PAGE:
The petroleum sector is about 21% of gdp and half of exports. It’s not just that prices are down, rather quantities produced have been declining throughout the oughties. (That is the less well known angle here.) Currently Norwegian oil production is at about half of its 2000 level, and the sector is now bracing for 40,000 job cuts.
Here is from a recent internal economists’ critique of the country:
The group has documented how Norwegian politicians all too often have approved major investment projects that benefit far too few people, are poorly managed and plagued by huge budget overruns. Costs in general are way out of line in Norway, according to the group, while schools are mediocre, university students take too much time to earn degrees and mainland businesses outside the oil sector lack enough prestige to help Norway diversify its oil-based economy. The group mostly blamed the decline in productivity, though, on systemic inefficiencies and too much emphasis on local interests at the expense of the nation.
Is this entirely reassuring?:
Prime Minister Erna Solberg recently spoke of the need to invest in areas where people actually live…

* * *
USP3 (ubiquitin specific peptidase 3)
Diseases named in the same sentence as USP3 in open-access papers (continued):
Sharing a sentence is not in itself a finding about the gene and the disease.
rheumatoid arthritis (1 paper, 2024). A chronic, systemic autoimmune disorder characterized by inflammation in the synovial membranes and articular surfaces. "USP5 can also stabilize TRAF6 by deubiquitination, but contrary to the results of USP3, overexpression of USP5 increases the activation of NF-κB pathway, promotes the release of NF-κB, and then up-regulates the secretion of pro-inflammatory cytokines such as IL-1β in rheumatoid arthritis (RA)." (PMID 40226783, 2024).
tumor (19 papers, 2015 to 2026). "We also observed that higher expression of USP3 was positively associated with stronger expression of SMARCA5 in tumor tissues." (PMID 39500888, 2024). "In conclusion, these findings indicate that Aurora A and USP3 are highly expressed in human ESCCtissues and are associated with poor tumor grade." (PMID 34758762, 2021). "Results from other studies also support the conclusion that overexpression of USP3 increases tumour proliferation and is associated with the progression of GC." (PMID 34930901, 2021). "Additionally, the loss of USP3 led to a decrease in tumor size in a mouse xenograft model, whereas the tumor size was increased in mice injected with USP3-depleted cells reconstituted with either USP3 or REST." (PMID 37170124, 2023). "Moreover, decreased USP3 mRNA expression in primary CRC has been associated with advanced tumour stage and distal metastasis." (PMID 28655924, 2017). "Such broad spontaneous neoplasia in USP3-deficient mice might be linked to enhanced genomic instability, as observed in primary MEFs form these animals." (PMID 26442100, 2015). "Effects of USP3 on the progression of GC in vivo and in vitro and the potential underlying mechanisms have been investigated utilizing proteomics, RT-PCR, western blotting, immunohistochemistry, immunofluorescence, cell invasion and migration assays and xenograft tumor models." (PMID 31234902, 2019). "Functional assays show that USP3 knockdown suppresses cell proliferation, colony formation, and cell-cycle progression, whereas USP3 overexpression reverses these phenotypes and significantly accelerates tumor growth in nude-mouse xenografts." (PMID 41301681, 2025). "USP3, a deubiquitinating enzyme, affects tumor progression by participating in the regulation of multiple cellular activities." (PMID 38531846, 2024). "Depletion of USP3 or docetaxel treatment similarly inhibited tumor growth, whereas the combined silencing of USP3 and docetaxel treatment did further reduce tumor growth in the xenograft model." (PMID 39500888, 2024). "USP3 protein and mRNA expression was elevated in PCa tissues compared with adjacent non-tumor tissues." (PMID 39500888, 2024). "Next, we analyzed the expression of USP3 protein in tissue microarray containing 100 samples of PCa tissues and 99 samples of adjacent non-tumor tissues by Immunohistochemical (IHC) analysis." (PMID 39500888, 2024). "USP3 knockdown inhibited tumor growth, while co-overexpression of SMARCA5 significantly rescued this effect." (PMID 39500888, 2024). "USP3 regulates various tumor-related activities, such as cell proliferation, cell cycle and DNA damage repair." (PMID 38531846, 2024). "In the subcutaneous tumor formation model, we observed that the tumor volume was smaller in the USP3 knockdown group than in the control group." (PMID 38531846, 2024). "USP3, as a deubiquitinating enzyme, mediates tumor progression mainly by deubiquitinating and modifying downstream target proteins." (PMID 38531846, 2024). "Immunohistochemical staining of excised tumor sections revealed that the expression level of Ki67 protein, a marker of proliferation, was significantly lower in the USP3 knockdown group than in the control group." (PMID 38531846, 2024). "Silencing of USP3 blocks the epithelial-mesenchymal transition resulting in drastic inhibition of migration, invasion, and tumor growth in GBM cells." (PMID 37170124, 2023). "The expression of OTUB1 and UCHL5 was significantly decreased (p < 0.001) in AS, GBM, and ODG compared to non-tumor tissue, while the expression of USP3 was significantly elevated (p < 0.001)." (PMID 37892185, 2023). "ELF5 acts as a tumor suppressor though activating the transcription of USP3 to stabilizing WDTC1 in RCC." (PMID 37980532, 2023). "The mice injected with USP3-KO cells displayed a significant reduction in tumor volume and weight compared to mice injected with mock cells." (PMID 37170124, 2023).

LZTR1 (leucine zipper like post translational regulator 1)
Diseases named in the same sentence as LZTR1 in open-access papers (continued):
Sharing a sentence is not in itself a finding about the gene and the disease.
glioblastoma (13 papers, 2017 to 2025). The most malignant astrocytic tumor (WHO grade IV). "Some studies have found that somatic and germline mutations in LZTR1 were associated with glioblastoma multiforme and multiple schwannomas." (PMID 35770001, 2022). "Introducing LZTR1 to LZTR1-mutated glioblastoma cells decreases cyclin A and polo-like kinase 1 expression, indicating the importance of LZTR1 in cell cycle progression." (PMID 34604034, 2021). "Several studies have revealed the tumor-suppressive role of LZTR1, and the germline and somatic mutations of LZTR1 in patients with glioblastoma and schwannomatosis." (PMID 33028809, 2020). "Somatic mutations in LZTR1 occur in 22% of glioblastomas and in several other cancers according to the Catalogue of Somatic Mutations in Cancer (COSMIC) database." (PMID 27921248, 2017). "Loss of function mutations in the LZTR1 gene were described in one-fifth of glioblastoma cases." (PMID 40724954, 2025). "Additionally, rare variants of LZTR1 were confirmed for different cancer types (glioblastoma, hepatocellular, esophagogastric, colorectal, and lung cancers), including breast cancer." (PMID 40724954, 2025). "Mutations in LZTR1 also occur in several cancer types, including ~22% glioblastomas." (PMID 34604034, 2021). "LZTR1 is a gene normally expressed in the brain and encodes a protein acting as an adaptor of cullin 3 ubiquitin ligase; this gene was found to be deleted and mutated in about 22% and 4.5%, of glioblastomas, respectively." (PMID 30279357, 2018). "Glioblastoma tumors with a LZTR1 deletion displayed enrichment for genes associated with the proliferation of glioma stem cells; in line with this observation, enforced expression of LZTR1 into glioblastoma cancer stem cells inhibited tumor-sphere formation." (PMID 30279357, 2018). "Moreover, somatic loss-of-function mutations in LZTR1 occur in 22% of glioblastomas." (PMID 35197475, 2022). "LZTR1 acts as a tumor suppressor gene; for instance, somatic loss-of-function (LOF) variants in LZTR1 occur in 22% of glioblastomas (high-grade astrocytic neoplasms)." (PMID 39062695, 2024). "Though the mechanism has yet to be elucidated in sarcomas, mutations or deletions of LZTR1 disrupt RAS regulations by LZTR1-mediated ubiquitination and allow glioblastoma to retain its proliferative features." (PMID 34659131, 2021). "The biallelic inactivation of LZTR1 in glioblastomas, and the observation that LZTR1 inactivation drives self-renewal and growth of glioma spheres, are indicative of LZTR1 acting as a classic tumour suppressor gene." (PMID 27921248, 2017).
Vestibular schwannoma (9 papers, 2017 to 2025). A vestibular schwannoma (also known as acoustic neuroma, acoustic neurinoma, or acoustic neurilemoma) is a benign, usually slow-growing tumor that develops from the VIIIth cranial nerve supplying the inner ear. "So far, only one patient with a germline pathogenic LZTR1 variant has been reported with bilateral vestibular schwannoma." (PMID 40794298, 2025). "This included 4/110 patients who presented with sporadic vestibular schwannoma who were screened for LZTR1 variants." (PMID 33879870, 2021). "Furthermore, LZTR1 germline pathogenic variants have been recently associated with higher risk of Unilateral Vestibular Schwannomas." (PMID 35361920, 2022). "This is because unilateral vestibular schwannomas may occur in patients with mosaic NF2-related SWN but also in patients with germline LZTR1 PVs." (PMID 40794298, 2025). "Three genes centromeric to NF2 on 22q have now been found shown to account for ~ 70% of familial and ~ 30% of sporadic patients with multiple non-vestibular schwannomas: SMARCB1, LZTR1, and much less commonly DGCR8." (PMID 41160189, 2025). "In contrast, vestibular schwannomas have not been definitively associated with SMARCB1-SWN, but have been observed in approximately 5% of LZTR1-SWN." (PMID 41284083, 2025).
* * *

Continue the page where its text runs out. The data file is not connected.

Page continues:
After you adjust for wage differences, it costs 60% more to build a road in Norway than in Sweden.
There is this too:
“Approximately 600,000 Norwegians … who should be part of the labor force are outside the labor force, because of welfare, pension issues,” says Siv Jensen, the finance minister.
The country has largely deindustrialized, oil of course aside. And there is a fair amount of debt-financed consumption.
The country has falling and below average PISA scores by OECD standards.
Not everyone admires Norway’s immigration policy, and there is periodic talk of banning begging in the country. It seems there are only about 1000 beggars — mostly Roma — in a country of about five million, so you can take that as a sign they are not very good at processing discord. Far-right populist views do not seem to be going away.
For sure, Norway will be fine. Did I mention per capita income is over $100,000 a year and they have no current problems which show up in actual life? Hey, the “over” in “overrated” has to come from somewhere! The country also has the world’s largest sovereign wealth fund and owns about one percent of global stocks. Still, the idea of a rentier economy makes me nervous. When most people don’t “have to” do that well, often cultural erosion sets in.
They’ve made a new film : “Here’s a beautiful video of Iceland and Norway, time-lapsed and tilt-shifted to show the hustle, the bustle, and the beautiful splendor of Scandinavia from a more toy-like perspective. Called The Little Nordics, it was filmed by Dutch design team Damp Design. Happy Friday!”
Sorry Magnus, Karl — I know you guys are still underrated. It’s not for nothing that I used to call it “the Norwegian century.”
Addendum: Here is my earlier post on whether Sweden is an economically overrated country. At least it is cheaper to build a road there.